Knitting · Quilting · Sewing

Color, Value, Tint, Shade…..Part 1

From a very young age I was into anything fiber based. Along with fiber comes colors, also of interest to me, how colors work in your crafting. Here’s some help for those who are struggling with color.

“Color derives from the spectrum of light interacting in the eye”, thank you Wikipedia. So color is what our eyes perceive in the items we see. Color is represented by the rainbow, ROYGBIV. Absence of color is white, black is the total absorption of light. Now let’s break down color.

Value: In color there are different values, this is reflected in the gradual steps of color from a dark to a light.

Tint: The addition of white to colors to make them lighter.

Shade: The addition of black to colors to make them darker.

When you shade or tint your colors you are changing the value of the color. You are creating a gradient of the color. So, one color can have a range of value.

Value can also be compared between colors. When you choose fibers to use in a project, make sure the values between the colors makes for a good range. My recent project shows this well.

With natural light you can see there are 3 colors, cream, red, green. And within each color you can see differing values. The red has 2 darks and a medium. The cream has 3 values. The greens have a light, medium light, medium, medium dark, and dark.

Now, let’s look at it in monochromatic.


The creams have very little value difference here, but they still have a high value difference to the others. What happens to the reds and greens? Look at the top of the wreath, there’s a light green just off center and below it 2 dark values that run together. In the color shot we see that they are red and green, but they read the same in mono. At the bottom center there is really no distinction between some of the pinwheels in mono. And we see again, a red is reading the same as a green. If I had paid more attention to my arrangement in a mono setting, I might have changed the positions of some of the squares. That’s the take away from this project, look at things in mono.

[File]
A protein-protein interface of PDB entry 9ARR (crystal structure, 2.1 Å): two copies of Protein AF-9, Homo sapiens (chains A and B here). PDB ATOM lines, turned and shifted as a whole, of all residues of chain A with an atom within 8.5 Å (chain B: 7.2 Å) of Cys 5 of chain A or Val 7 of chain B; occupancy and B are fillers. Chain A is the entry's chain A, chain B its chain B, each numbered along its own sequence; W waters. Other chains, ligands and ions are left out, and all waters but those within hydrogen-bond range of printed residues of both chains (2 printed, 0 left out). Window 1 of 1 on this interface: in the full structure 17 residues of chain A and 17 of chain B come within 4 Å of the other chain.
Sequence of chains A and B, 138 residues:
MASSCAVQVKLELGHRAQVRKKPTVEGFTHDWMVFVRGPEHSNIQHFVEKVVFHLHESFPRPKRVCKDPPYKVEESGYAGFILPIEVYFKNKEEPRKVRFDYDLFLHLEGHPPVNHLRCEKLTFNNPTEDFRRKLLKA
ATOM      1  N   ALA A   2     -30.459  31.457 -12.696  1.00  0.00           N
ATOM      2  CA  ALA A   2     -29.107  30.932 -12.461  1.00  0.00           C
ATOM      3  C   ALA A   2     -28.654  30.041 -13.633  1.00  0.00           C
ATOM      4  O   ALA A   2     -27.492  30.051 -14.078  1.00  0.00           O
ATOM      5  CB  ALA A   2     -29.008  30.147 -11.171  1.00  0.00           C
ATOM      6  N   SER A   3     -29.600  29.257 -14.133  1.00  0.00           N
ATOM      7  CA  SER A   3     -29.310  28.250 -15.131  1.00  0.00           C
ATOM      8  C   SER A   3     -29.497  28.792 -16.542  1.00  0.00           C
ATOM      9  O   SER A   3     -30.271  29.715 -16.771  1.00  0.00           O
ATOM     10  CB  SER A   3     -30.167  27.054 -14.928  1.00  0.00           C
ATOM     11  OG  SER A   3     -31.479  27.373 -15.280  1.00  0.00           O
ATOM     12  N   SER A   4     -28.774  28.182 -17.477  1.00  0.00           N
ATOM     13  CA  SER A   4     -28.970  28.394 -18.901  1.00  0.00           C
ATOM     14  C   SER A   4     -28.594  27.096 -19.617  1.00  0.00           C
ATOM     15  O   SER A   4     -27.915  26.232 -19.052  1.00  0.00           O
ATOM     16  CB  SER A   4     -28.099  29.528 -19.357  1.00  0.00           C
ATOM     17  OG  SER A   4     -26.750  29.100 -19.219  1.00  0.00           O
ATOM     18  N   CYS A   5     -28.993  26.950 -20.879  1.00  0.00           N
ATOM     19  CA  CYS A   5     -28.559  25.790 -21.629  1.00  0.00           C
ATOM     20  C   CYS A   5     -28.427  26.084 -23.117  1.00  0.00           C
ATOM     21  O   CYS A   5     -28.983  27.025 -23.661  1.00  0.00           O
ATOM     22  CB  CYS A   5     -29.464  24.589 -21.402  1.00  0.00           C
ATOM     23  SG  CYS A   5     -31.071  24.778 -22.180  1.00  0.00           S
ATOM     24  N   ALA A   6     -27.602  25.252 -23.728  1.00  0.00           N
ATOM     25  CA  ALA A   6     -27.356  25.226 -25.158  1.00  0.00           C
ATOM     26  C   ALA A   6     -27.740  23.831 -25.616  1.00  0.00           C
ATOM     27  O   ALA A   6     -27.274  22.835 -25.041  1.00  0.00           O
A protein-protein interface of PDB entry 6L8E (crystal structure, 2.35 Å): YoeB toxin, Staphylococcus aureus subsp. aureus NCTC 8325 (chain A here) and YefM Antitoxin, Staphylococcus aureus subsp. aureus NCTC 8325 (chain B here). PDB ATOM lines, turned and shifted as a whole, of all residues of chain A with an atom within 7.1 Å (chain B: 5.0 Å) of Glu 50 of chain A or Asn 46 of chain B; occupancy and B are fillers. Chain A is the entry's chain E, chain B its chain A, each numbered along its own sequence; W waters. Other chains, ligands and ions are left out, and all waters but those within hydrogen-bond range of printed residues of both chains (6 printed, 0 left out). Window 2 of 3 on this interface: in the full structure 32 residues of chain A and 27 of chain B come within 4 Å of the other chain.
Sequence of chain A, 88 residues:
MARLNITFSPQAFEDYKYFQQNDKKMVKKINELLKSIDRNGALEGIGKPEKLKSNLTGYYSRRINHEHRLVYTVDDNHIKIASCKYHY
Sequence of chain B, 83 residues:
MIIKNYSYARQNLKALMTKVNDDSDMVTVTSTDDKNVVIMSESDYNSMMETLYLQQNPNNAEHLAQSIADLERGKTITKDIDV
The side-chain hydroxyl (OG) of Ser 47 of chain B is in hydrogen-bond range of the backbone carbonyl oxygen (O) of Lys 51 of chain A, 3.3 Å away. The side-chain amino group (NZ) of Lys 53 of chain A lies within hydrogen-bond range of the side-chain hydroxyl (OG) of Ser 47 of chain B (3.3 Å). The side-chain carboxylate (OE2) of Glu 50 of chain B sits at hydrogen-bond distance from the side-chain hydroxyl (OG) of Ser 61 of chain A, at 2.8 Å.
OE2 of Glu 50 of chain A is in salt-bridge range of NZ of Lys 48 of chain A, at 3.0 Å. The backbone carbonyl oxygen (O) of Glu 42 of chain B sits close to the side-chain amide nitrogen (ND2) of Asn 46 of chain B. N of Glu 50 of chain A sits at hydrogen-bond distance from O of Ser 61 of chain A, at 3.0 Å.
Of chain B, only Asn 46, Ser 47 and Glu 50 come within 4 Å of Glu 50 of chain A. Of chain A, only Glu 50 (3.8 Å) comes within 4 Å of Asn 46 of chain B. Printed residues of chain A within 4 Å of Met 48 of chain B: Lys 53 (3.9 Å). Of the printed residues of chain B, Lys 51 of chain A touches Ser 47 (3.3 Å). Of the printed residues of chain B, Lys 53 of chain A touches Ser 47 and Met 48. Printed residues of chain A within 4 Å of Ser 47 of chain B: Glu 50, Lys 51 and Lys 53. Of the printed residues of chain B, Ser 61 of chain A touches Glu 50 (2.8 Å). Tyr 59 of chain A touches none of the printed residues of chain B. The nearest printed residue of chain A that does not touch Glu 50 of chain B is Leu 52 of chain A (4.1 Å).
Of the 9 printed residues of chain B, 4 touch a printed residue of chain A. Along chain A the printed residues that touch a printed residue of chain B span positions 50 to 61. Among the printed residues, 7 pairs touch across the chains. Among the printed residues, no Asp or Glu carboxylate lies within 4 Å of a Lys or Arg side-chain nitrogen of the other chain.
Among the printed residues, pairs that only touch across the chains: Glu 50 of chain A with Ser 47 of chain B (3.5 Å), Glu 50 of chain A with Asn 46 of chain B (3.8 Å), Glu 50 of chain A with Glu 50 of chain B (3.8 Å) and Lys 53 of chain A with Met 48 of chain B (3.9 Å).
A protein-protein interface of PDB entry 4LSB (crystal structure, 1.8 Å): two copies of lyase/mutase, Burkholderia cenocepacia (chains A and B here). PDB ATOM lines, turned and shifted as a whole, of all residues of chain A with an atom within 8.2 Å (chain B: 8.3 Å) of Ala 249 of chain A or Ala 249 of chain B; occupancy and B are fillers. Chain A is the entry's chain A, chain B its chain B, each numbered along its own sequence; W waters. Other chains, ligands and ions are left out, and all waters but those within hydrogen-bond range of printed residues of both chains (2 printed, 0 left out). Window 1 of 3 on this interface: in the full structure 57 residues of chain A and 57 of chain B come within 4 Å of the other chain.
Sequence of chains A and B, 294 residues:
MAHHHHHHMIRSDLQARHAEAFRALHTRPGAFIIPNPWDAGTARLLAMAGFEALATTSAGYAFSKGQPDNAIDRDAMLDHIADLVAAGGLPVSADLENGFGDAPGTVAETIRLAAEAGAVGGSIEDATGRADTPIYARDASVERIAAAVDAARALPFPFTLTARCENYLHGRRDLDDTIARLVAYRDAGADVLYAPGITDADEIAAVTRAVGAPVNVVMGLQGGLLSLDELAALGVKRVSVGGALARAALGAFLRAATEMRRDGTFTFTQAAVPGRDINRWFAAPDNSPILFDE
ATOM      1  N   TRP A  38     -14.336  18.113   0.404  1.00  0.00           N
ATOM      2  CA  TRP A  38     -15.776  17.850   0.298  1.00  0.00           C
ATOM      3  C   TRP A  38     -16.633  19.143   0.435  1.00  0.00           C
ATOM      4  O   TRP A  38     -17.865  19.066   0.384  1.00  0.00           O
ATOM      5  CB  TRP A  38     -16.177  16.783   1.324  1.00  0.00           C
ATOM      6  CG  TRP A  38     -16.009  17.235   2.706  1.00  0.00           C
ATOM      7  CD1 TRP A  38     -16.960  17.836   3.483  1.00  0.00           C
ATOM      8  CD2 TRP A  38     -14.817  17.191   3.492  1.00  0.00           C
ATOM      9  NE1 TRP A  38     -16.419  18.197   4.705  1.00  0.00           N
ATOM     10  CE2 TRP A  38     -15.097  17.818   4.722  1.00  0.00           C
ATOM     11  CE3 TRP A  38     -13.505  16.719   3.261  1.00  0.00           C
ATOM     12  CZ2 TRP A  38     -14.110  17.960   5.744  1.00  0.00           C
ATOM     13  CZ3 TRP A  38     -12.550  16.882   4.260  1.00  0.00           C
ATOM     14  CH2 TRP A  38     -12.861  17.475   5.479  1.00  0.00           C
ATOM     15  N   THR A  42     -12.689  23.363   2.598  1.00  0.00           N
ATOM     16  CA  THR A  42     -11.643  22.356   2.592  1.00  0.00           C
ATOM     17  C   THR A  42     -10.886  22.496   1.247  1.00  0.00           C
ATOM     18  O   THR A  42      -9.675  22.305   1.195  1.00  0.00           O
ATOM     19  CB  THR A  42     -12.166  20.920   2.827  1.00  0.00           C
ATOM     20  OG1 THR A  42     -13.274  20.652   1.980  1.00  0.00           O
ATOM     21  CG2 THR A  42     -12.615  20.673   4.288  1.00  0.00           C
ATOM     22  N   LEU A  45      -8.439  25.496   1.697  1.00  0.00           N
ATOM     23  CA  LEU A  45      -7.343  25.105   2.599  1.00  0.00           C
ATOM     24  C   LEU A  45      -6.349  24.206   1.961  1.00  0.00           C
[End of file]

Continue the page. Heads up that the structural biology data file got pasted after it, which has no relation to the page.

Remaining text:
Check back tomorrow for a continuation of this discussion


6 thoughts on “Color, Value, Tint, Shade…..Part 1

  1. I did not study any color value and I still don’t fully understand it, I just know what “goes” with some of my knits and what doesn’t. I’ve dabbled in creative arts since I was a little girl, my mom did everything under the sun and I was close by watching her.

    1. Then you have that innate sense of color that needs no study. My mom was a grower, I can’t even make grass grow! My “talents” came from my grandmother and aunt. How lucky to have a daily source. I fear I have not passed on my skills to my daughters.

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